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Punctuated equilibrium in a neontological context
Umeå University, Faculty of Science and Technology, Department of Ecology and Environmental Sciences.
Umeå University, Faculty of Science and Technology, Department of Ecology and Environmental Sciences.
2010 (English)In: Theory in biosciences, ISSN 1431-7613, E-ISSN 1611-7530, Vol. 129, no 2-3, 103-111 p.Article in journal (Refereed) Published
Abstract [en]

The theory of punctuated equilibrium, which proposes that biological species evolve rapidly when they originate rather than gradually over time, has sparked intense debate between palaeontologists and evolutionary biologists about the mode of character evolution and the importance of natural selection. Difficulty in interpreting the fossil record prevented consensus, and it remains disputed as to what extent gradual change in established species is responsible for phenotypic differences between species. Against the historical background of the concept of evolution concentrated in speciation events, we review attempts to investigate tempo and mode of evolution using present-day species since the introduction of the theory of punctuated equilibrium in 1972. We discuss advantages, disadvantages, and prospects of using neontological data, methodological advances, and the findings of some recent studies.

Place, publisher, year, edition, pages
Springer , 2010. Vol. 129, no 2-3, 103-111 p.
Keyword [en]
extinction, macroevolution, microevolution, speciation
National Category
Ecology Earth and Related Environmental Sciences
URN: urn:nbn:se:umu:diva-35396DOI: 10.1007/s12064-010-0087-7ISI: 000283360400004PubMedID: 20514523OAI: diva2:344028
Available from: 2010-08-17 Created: 2010-08-17 Last updated: 2011-11-17Bibliographically approved
In thesis
1. The tempo and mode of evolution: a neontological reappraisal
Open this publication in new window or tab >>The tempo and mode of evolution: a neontological reappraisal
2011 (English)Doctoral thesis, comprehensive summary (Other academic)
Abstract [en]

The theory of “punctuated equilibrium” suggests that species evolve rapidly during or immediately upon speciation, “punctuating” long periods of little or no morphological evolution. Here I confirm that body size differences within clades of birds and mammals are best explained using a model of punctuated evolution. This allows me to suggest that rates of speciation and extinction are responsible for why there are more small mammals than large, as large mammals likely speciate and go extinct at a higher rate than small mammals, and hence undergo cladogenetic change more often. Likewise, mammals appear to evolve at a higher rate than birds, because mammals, as a whole, speciate and go extinct at a higher rate than birds. Furthermore I show that mass extinctions and competition, i.e. forms of natural selection, do not seem to explain differences in body size between species on a macroevolutionary scale. Taken together, these findings not only contradict the idea that apparently different rates of evolution are due to differential selection intensities, and emphasize the importance of the speciation process in evolution, but raise the intriguing question as to what limits evolution in established species. Here I suggest that phenotypic traits, dependent on one another for development and/or function may constrain evolution by exerting stabilizing selection from within the organism, as opposed to external environmental selection, which has been the main focus of evolutionary studies thus far.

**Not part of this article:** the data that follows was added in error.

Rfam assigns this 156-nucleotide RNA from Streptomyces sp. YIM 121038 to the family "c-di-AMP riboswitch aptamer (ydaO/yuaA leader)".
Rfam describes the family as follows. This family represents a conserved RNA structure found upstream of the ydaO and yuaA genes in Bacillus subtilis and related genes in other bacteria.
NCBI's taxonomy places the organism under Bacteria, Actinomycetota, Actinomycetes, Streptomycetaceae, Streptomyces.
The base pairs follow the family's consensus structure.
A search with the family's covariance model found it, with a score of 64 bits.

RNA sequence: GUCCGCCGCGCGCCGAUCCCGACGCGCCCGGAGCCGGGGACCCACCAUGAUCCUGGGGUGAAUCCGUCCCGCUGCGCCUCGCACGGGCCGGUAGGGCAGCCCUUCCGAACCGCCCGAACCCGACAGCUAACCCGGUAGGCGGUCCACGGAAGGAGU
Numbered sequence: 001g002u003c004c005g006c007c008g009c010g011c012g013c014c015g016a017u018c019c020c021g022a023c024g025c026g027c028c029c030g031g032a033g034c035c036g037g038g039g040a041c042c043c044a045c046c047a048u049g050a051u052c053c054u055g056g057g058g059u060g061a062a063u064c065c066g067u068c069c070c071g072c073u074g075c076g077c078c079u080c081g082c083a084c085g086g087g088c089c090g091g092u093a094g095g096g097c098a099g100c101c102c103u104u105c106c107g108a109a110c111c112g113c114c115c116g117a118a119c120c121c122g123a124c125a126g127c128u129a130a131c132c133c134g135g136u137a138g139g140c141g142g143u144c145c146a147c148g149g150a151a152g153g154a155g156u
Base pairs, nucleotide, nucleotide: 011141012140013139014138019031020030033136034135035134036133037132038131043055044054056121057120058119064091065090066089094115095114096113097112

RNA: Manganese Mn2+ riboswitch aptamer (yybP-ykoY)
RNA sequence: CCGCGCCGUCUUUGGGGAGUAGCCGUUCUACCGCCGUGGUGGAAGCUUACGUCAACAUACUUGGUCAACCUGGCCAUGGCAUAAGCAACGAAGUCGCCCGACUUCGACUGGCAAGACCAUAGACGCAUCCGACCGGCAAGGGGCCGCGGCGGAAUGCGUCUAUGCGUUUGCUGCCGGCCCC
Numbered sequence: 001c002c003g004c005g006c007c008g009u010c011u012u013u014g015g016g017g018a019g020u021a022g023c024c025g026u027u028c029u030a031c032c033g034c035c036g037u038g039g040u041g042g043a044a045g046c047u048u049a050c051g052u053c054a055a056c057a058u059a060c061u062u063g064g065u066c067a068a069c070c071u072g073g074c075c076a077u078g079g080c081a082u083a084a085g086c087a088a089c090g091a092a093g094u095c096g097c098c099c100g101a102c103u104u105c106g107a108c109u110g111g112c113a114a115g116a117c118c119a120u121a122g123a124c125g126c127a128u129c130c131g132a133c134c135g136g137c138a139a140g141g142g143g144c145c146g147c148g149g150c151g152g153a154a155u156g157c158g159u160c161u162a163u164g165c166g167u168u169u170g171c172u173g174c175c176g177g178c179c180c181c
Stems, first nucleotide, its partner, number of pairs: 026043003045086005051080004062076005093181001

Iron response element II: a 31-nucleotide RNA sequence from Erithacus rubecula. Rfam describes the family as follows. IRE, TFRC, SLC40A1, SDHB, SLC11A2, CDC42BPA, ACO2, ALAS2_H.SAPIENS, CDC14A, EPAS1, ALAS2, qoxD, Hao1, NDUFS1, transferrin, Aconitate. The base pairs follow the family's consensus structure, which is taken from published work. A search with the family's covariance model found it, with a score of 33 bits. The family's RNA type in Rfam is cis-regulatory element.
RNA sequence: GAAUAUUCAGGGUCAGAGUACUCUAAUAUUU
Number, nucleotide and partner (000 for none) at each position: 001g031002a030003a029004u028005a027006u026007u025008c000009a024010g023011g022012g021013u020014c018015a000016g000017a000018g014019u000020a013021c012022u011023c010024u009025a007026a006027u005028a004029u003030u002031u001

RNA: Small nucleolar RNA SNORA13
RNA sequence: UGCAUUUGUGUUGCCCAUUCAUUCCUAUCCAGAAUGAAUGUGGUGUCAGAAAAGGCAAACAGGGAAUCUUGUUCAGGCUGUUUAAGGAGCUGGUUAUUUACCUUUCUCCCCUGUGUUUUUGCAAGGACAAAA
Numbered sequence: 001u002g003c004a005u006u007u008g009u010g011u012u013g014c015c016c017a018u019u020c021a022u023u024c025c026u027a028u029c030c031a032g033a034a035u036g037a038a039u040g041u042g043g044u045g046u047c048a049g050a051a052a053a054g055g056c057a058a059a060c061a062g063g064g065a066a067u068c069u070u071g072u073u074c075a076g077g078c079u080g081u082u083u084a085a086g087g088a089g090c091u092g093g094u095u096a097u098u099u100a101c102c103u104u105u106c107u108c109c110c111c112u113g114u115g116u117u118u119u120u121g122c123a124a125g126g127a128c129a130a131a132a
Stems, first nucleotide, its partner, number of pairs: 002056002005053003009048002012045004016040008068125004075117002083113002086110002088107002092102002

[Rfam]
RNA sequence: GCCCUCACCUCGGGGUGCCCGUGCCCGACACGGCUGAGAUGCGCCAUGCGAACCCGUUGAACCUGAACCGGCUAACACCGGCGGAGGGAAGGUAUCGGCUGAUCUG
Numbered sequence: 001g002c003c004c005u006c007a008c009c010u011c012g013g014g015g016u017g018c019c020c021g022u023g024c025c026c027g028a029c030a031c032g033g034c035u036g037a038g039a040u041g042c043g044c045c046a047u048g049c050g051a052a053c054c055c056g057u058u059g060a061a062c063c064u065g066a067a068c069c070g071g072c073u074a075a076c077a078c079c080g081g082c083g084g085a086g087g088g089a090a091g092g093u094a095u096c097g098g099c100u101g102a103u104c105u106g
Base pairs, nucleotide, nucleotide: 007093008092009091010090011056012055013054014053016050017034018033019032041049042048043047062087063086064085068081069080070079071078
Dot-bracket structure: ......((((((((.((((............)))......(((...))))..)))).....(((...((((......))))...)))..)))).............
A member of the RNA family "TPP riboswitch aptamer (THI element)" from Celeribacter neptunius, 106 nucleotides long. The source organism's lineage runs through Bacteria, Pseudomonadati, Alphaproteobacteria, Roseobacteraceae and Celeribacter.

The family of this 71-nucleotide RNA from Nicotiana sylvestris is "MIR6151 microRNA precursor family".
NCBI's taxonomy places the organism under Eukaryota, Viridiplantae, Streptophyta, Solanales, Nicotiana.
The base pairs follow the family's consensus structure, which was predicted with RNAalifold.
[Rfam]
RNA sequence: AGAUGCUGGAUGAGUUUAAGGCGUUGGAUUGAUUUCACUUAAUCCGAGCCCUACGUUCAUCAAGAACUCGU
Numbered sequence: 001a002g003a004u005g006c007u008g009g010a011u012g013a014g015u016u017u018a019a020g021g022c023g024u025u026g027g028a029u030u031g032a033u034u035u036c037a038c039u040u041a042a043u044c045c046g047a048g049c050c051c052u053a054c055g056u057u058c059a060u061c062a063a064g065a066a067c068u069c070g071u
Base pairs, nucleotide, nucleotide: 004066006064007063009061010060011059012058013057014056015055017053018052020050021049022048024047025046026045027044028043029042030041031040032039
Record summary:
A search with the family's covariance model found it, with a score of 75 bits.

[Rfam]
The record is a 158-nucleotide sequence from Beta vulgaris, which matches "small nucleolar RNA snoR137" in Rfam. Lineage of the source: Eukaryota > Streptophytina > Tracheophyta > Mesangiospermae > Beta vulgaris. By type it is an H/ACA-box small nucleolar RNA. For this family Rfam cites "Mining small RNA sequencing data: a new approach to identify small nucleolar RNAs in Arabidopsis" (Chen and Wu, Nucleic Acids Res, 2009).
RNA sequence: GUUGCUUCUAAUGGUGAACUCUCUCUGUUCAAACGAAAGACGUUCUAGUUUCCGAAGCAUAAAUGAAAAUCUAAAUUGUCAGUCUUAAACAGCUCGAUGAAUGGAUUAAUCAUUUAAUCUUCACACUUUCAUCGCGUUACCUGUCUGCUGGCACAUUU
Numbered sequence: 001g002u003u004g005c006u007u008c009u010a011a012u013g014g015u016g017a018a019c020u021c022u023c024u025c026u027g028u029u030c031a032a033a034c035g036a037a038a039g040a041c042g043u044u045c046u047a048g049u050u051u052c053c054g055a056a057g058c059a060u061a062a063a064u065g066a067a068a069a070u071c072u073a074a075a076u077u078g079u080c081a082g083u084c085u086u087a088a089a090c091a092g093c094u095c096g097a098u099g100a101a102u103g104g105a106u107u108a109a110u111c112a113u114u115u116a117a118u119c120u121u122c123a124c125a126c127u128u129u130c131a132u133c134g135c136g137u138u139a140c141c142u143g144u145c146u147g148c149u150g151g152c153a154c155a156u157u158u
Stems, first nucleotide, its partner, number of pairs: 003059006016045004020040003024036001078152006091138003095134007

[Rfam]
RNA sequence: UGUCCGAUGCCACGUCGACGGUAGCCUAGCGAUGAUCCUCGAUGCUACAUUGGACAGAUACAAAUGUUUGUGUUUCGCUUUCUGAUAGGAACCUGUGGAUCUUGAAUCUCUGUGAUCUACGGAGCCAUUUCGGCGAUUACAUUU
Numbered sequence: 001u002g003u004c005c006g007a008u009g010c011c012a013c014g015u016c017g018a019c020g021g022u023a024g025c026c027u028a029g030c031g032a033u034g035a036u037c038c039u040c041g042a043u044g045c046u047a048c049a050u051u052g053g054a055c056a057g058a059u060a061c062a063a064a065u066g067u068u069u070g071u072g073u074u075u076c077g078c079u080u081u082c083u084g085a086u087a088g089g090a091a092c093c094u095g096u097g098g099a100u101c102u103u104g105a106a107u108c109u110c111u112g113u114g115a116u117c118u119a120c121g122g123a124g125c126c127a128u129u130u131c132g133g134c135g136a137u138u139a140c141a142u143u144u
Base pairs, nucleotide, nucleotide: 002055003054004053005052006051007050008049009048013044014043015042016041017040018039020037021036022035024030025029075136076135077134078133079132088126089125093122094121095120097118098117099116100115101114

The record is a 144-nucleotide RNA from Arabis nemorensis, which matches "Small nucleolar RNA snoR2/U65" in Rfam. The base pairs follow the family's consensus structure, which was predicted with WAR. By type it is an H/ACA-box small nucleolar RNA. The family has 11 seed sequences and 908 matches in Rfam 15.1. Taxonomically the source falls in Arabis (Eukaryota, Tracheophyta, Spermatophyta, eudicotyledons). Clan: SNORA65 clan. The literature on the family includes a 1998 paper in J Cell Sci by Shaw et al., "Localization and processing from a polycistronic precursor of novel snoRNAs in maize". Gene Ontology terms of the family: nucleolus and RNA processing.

Abstract [sv]

Teorin om "punkterad jämvikt" säger att arter utvecklas snabbt under och omedelbart efter artbildning, vilket "punkterar" långa perioder med lite eller ingen morfologisk föränding. I den här avhandlingen visar jag att skillnader i kroppsstorlek inom klader (grupp med gemensam förfader) hos fåglar och däggdjur förklaras bäst när man använder en modell med punkterad evolution. Detta gör i sin tur att jag kan föreslå att hastigheten var med artbildning och utdöende sker, förklarar varför det finns fler små däggdjur än stora, eftersom stora däggdjur sannolikt bildar nya arter och dör ut med en högre hastighet än små däggdjur. Likaså förefaller däggdjur i sin helhet att evolvera med en högre hastighet än fåglar, detta eftersom däggdjur bildar nya arter och dör ut med en högre hastighet än fåglar. Dessutom visar jag att massutdöenden och konkurrens (naturlig selektion) inte verkar förklara skillnader mellan arter över makroevolutionära skalor (över geologisk tid). Sammantaget motsäger dessa resultat inte bara idén om att skenbart olika hastighet på evolution främst beror på skillnader i selektionstryck utan understryker också vikten av artbildningsprocessen som en viktig faktor som styr evolutionens hastighet. Dessutom leder dessa resultat till frågan om vad som begränsar evolutionen hos redan etablerade arter. Här föreslår jag att fenotypiska karaktärsdrag som är beroende av varandra för sin funktion och utveckling kan begränsa evolutionen genom att utöva stabiliserande selektion inifrån organismen, i motsats till selektion från den omgivande miljön vilket har varit fokus för de flesta evolutionära studier hittills.

Place, publisher, year, edition, pages
Umeå: Institutionen för ekologi, miljö och geovetenskap, Umeå Universitet, 2011. 38 p.
birds, extinction, macroevolution, mammals, microevolution, punctuated equilibrium, speciation
National Category
Evolutionary Biology
urn:nbn:se:umu:diva-49761 (URN)978-91-7459-306-8 (ISBN)
Public defence
2011-12-09, KBC-huset, KB3A9, Umeå Universitet, Umeå, 10:00 (English)
Available from: 2011-11-18 Created: 2011-11-17 Last updated: 2011-11-17Bibliographically approved

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Monroe, Melanie J.Bokma, Folmer
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